SPUR interns win national research awards

SAN JOSE, Calif. — (Nov. 10, 2012) — Eight interns from the 2012 University of Oregon Summer Program for Undergraduate Research (SPUR) received national research awards at the Annual Biomedical Conference for Minority Students (ABRCMS) in San Jose.

A record 20 interns from SPUR 2012 made the trip to San Jose to present research at a conference attended by more than 2,000 students from all 50 states and the U.S. territories. Prior to 2012, five SPUR scholars had received ABRCMS achievement awards since SPUR’s inception in 1992.

SPUR provides immersion into research for promising scholars, offering closely mentored, hands-on research training in cutting-edge scientific investigation. SPUR aims to enhance career opportunities for students who would benefit from the rigorous program and who might not otherwise have such opportunities, thereby changing the face of the next generation of scientists.

The program focuses on scholars visiting the UO from other universities, although UO students also participate. The students who received achievement awards include:

Jennifer Panlilio, a biology and marine science major at the University of Miami, who presented “Identifying new Protein Partners Interacting with the Usher Protein Complex.” She worked in the lab of Professor Monte Westerfield (UO Department of Biology and Institute of Neuroscience) and was mentored by Aurélie Clément, a postdoctoral research associate. Panlilio received an award in developmental biology and an interdisciplinary research award.


Adam Contreras, a biochemistry major at Texas State University, who presented “The Role of miR-199 and miR-214 in Craniofacial Development and Palatogenesis,” his investigation in the lab of Professor John Postlethwait (UO Department of Biology and Institute of Neuroscience), under the mentorship of Thomas Desvignes. Contreras’s award was in developmental biology.



Elisabeth Dewailly, a sophomore at Harvard University, who presented “Using Conventionally Reared and Germ Free Cag A and Relish Mutants to Assay Rates of Cell Proliferation in the Intestinal Epithelium of Drosophila Melanogaster.” Dewailly worked in the lab of Professor Karen Guillemin (UO Department of Biology and Institute of Molecular Biology) and was mentored by postdoctoral fellow, Allison Banse. Banse, who earned her Ph.D. from Harvard, is a SPUR alumnus from 2004. Guillemin is director of the UO META Center for Systems Biology. Dewailly’s award was in microbiology.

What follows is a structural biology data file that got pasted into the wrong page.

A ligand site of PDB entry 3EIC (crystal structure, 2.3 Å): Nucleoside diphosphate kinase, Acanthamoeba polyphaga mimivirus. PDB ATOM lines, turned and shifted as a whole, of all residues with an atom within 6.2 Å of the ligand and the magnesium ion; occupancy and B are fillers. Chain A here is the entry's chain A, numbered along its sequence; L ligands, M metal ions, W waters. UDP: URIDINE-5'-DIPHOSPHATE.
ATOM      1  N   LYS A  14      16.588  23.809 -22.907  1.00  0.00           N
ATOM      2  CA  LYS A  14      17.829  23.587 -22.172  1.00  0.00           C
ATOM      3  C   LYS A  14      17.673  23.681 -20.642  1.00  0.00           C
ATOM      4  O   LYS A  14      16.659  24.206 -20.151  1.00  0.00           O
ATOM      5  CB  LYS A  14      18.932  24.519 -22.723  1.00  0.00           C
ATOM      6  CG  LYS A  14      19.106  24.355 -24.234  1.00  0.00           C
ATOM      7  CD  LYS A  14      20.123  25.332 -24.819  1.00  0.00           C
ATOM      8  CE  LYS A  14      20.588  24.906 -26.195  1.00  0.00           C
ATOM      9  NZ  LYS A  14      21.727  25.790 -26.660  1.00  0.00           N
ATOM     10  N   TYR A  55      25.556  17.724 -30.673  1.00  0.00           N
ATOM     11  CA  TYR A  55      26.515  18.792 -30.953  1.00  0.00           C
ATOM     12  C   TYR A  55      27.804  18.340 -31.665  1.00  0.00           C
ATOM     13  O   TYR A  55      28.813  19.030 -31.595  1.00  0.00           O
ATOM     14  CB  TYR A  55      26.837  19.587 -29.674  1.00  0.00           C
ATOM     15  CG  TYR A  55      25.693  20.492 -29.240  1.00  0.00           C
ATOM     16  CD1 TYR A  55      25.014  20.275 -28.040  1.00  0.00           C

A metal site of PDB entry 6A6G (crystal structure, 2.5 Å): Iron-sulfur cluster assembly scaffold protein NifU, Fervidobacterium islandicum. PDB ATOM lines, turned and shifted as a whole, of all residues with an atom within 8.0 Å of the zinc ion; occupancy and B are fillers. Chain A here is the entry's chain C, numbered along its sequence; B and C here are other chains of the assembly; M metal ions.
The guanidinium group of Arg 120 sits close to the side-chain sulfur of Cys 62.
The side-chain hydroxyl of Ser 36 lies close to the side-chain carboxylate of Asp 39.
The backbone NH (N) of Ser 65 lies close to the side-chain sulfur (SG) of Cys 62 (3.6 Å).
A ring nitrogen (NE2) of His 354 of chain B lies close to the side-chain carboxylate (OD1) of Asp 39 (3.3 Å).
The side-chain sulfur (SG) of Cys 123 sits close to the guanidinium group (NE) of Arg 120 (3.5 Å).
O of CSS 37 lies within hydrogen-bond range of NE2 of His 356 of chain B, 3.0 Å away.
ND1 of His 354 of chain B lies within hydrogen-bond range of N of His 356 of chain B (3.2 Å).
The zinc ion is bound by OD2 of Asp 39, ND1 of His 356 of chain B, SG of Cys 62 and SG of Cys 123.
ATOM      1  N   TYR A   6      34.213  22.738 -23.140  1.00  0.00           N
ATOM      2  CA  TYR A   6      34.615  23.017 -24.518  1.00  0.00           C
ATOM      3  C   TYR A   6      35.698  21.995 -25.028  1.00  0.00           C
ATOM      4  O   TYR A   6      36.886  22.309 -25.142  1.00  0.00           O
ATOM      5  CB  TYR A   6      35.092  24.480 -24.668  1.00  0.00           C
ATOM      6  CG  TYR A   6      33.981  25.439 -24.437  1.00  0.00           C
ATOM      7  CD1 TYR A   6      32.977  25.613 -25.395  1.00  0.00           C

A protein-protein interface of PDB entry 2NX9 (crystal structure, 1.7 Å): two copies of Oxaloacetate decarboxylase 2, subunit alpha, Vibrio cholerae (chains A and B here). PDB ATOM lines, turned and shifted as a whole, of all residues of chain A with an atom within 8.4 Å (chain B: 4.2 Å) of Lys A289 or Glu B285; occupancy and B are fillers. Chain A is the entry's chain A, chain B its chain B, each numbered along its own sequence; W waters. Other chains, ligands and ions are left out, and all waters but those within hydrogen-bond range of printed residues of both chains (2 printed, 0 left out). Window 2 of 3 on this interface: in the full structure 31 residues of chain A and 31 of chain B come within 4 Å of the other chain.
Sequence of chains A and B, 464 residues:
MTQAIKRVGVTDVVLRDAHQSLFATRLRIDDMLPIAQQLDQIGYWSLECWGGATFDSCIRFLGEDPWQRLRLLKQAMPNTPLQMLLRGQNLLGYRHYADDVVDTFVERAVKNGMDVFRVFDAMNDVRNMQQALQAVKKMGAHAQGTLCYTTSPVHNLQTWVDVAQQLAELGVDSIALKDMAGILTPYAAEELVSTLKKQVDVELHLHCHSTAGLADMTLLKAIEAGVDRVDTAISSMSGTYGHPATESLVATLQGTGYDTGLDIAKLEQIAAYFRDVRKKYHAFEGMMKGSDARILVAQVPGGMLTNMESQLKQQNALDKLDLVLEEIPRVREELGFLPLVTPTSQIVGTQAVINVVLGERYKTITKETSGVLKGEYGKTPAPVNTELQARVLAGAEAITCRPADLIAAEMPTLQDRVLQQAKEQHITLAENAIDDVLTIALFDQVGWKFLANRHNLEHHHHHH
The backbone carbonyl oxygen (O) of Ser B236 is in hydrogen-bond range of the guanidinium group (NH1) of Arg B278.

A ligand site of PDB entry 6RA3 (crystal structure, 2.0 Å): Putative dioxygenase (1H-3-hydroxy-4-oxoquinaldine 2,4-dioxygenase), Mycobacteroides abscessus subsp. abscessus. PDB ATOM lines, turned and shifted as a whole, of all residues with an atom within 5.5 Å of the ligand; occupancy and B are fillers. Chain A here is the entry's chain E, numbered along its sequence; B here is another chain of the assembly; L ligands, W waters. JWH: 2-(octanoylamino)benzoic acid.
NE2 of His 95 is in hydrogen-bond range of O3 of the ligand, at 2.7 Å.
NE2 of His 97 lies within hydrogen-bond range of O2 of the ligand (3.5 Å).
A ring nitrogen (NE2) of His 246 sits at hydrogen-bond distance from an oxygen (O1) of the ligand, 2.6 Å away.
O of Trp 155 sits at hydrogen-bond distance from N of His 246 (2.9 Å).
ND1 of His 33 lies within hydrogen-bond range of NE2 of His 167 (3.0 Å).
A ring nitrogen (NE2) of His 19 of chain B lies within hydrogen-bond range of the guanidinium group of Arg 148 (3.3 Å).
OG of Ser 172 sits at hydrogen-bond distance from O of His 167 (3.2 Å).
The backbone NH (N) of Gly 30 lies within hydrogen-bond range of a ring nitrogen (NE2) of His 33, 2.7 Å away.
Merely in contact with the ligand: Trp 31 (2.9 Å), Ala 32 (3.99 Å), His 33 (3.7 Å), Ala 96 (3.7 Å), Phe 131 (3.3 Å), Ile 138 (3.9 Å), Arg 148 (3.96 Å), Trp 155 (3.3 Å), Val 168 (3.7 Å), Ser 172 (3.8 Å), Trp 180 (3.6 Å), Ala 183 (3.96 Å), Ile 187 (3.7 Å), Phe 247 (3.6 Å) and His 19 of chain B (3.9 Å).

Tera Johnson, an environmental science major at Skidmore College, who presented “Temperature and Precipitation Effects on the Fitness and Growth of Range-Limited Native Prairie Species in the Pacific Northwest.” Johnson worked in the lab of Professor Scott Bridgham (UO Department of Biology and Institute of Ecology and Evolution), and was mentored by Laurel Pfeifer-Meister. Her award was in chemistry.



Opher Kornfeld, a UO biochemistry major, who presented “The Effect of Mutations on the Rpb2 Subunit of RNA Polymerase II on Alternative Polyadenylation Site Selection,” part of his continuing work in the lab of Professor Diane Hawley (UO Department of Chemistry and Institute of Molecular Biology). His award was in biochemistry; Kornfeld is also a Goldwater scholar.


Zachary Cartwright, a New Mexico State University biochemistry major, who presented “Endoplasmic Reticulum Stress in Skeletal Muscle during Total Knee Arthroplasty.” Cartwright conducted his research in the lab of Professor Hans Dreyer (UO Department of Human Physiology) and was mentored by Austin Hocker. His award was in physiology.




Yovanni Mojica, a human biology major at the University of California, San Diego, who won an award in public health for “Genetic Analysis of the Role of Permeability-Glycoprotein Family Members in Caenorhabditis Elegans to Determine Resistance Against the Anthelmintincs Ivermectin and Levamisole.” Mojica worked in the lab of Professor Janis Weeks (UO Department of Biology and Institute of Neuroscience) and he was mentored by research associate Stephen Banse.



Jordan Harbin, a California Polytechnic psychology major, who presented “Adult OPC Re-activation and the Ability to Induce Gliomagenesis.” Jordan conducted research in the lab of Professor Hui Zong (UO Department of Biology and Institute of Molecular Biology) and she was mentored by Rui Galvao. Her award was in cancer biology.

Information about SPUR can be found at spur.uoregon.edu.